Prime Minister Emphasises Importance of Reading

Photo: Rudranath Fraser Prime Minister, the Most Hon. Andrew Holness (right), explains an aspect of a story he read to students of the St. Joseph’s Primary School in downtown Kingston today (May 8), as part of Read Across Jamaica Day. At left is Member of Parliament for West Kingston, and Minister of Local Government and Community Development, Hon. Desmond McKenzie.

Story Highlights

  • Prime Minister, the Most Hon. Andrew Holness, is imploring parents to be more involved in getting the children to hone their reading skills, as this will ensure their cognitive prowess is also developed.
  • “Reading is actually a learnt skill, and you have to be very involved in the development of the reading skill with your child,” he said.
  • The Prime Minister was speaking to journalists after participating in a reading session with students of the St. Joseph’s Infant School in downtown Kingston today (May 8) as part of Read Across Jamaica Day.

Prime Minister, the Most Hon. Andrew Holness, is imploring parents to be more involved in getting the children to hone their reading skills, as this will ensure their cognitive prowess is also developed.

“Reading is actually a learnt skill, and you have to be very involved in the development of the reading skill with your child,” he said.

The Prime Minister was speaking to journalists after participating in a reading session with students of the St. Joseph’s Infant School in downtown Kingston today (May 8) as part of Read Across Jamaica Day.

Mr. Holness also distributed reading books to the students.

He lamented that parents may assume their children are able to read once they hear them speaking, but in fact, they have not developed the comprehension skills in order to understand what they are reading and are merely “counting words”.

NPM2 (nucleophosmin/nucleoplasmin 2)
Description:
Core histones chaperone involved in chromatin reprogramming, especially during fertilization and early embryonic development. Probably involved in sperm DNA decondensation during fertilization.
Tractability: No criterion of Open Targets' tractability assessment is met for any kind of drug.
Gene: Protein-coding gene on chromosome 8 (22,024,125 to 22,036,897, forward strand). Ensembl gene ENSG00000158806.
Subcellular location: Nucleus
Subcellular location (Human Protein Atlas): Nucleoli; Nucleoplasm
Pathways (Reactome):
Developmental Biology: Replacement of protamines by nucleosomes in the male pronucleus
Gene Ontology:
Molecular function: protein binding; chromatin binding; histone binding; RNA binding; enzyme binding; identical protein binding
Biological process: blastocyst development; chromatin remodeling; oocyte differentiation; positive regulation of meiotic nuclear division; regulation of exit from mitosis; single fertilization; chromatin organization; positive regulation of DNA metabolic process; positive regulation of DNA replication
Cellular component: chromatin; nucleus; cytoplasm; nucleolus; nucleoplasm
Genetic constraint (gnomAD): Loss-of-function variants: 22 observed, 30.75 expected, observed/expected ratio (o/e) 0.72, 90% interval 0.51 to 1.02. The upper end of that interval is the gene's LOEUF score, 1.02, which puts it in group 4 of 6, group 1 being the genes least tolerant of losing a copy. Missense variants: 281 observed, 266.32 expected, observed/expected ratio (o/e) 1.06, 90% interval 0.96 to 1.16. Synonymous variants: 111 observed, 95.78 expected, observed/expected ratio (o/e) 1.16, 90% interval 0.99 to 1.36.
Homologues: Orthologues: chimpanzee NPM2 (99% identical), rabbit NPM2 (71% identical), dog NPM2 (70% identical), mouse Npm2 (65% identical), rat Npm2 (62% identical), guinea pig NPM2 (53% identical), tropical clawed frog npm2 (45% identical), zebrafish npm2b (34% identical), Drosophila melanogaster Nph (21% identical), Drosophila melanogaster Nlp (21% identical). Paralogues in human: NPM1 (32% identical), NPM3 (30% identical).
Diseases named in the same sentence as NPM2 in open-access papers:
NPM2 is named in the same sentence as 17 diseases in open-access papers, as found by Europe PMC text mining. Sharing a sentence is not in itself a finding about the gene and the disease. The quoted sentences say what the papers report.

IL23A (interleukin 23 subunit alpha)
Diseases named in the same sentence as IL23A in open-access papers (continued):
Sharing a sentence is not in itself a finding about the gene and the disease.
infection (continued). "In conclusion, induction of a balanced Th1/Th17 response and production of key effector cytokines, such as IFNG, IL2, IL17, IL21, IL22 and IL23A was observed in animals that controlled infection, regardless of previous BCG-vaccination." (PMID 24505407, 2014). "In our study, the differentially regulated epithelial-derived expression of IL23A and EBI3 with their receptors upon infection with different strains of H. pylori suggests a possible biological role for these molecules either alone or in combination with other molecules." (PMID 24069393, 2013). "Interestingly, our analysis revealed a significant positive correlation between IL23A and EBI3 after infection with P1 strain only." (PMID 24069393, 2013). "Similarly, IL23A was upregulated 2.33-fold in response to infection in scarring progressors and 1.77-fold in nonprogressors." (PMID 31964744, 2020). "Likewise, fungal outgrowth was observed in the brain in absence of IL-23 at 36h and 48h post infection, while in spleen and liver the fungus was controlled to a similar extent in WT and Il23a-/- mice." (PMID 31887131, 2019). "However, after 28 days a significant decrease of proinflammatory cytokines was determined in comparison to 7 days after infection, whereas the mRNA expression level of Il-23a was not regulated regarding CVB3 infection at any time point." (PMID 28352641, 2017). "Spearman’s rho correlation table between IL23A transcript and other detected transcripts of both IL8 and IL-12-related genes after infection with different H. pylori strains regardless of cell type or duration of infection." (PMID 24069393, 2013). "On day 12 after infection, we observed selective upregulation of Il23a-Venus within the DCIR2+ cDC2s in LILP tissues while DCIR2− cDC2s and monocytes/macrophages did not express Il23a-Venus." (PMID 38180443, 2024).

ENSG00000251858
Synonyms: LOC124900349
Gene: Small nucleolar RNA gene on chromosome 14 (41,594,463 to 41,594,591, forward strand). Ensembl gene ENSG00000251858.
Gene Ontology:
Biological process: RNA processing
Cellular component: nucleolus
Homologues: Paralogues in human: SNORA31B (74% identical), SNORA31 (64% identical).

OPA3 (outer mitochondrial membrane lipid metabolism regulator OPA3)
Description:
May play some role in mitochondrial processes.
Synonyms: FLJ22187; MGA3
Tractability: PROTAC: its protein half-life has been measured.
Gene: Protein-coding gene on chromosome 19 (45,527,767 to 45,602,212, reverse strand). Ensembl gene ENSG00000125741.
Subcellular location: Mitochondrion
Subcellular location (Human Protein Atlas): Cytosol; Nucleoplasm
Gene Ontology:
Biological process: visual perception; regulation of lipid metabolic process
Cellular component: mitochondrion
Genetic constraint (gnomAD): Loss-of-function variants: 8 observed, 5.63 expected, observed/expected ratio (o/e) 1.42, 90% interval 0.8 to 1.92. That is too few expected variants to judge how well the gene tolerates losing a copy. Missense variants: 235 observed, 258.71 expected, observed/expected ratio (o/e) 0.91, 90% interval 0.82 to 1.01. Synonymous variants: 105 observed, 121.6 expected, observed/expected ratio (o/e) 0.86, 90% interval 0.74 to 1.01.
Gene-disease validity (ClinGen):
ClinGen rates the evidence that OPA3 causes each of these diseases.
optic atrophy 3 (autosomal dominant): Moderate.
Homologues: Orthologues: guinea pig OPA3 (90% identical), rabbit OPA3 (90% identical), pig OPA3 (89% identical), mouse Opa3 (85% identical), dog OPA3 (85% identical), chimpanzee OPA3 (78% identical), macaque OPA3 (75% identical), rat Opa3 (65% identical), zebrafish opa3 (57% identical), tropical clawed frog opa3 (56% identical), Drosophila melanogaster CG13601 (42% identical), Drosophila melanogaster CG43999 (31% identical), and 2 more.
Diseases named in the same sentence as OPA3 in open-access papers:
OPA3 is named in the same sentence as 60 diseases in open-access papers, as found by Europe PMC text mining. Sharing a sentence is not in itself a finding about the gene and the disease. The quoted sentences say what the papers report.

“There are many students in school who are counting words, but they can’t communicate through reading and they are not gaining any understanding. Parents will oftentimes hear their children counting the words, but not reading them in a way that either communicates a meaning to people listening or themselves gaining understanding,” he said.

The Prime Minister pointed out that the active participation of parents in asking, “what do you think this means?” or explaining to children what something they have read means, is an important part of the reading process.

Mr. Holness stressed that reading is an important skill that helps to build confidence from an early age, and will help persons later in life to express themselves well in all settings.

“There are many Jamaicans who are very shy in speaking in a formal setting because they may feel challenged with the language, but if you have your child reading in an expressive way from an early age, they will overcome that nervousness and they will be more assertive in themselves, and they will be able to speak and project,” he said.

During the event, the Prime Minister, who was accompanied by Member of Parliament for West Kingston and Minister of Local Government and Community Development, Hon. Desmond McKenzie, interacted with the students and read storybooks to them.

In the meantime, the Prime Minister signed the school’s guest book. In his comment, he lauded the St. Joseph’s Infant School on being a model early-childhood institution, and described the principal, Rose Marie Clarke, as an outstanding educator, who is innovative and passionate.

Mrs. Clarke told JIS News that the Prime Minister’s visit to the school has left a huge impression on the students.

“(It says to them that) if I want to be a Prime Minister, I must be able to read. So, they may want to search out that book he read to them and that will spark the interest, and that is why we think that coupling Read Across Jamaica Day with (our) Career Fair and getting anybody from the plumber to the Prime Minister to come (and interact with them), our students will see the importance of reading,” she said.

Read Across Jamaica Day forms part of activities to mark Child Month, which is being celebrated in May.

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